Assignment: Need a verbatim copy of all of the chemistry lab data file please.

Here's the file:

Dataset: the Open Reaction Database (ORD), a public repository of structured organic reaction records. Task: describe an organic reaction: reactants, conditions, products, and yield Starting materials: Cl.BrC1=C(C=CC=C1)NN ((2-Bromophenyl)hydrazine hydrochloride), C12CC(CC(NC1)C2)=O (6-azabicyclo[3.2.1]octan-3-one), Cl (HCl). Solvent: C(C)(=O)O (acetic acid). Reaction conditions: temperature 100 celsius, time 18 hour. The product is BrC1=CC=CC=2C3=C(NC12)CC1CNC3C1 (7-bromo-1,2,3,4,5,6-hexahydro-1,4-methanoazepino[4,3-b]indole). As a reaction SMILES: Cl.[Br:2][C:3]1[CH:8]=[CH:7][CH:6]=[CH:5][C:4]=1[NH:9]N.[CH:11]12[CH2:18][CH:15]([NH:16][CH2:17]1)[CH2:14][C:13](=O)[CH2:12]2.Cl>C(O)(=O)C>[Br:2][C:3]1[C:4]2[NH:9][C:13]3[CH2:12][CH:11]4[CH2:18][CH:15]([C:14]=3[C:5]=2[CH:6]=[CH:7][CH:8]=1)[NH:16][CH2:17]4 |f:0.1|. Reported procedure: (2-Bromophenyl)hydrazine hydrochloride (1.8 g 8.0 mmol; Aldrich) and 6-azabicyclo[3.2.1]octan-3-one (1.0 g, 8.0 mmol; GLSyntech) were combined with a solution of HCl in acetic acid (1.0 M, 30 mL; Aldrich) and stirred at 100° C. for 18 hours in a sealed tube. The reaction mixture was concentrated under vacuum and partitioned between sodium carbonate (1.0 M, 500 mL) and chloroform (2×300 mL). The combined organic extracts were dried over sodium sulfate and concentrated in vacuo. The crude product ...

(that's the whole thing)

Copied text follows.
Dataset: the Open Reaction Database (ORD), a public repository of structured organic reaction records. Task: describe an organic reaction: reactants, conditions, products, and yield Starting materials: Cl.BrC1=C(C=CC=C1)NN ((2-Bromophenyl)hydrazine hydrochloride), C12CC(CC(NC1)C2)=O (6-azabicyclo[3.2.1]octan-3-one), Cl (HCl). Solvent: C(C)(=O)O (acetic acid). Reaction conditions: temperature 100 celsius, time 18 hour. The product is BrC1=CC=CC=2C3=C(NC12)CC1CNC3C1 (7-bromo-1,2,3,4,5,6-hexahydro-1,4-methanoazepino[4,3-b]indole). As a reaction SMILES: Cl.[Br:2][C:3]1[CH:8]=[CH:7][CH:6]=[CH:5][C:4]=1[NH:9]N.[CH:11]12[CH2:18][CH:15]([NH:16][CH2:17]1)[CH2:14][C:13](=O)[CH2:12]2.Cl>C(O)(=O)C>[Br:2][C:3]1[C:4]2[NH:9][C:13]3[CH2:12][CH:11]4[CH2:18][CH:15]([C:14]=3[C:5]=2[CH:6]=[CH:7][CH:8]=1)[NH:16][CH2:17]4 |f:0.1|. Reported procedure: (2-Bromophenyl)hydrazine hydrochloride (1.8 g 8.0 mmol; Aldrich) and 6-azabicyclo[3.2.1]octan-3-one (1.0 g, 8.0 mmol; GLSyntech) were combined with a solution of HCl in acetic acid (1.0 M, 30 mL; Aldrich) and stirred at 100° C. for 18 hours in a sealed tube. The reaction mixture was concentrated under vacuum and partitioned between sodium carbonate (1.0 M, 500 mL) and chloroform (2×300 mL). The combined organic extracts were dried over sodium sulfate and concentrated in vacuo. The crude product ...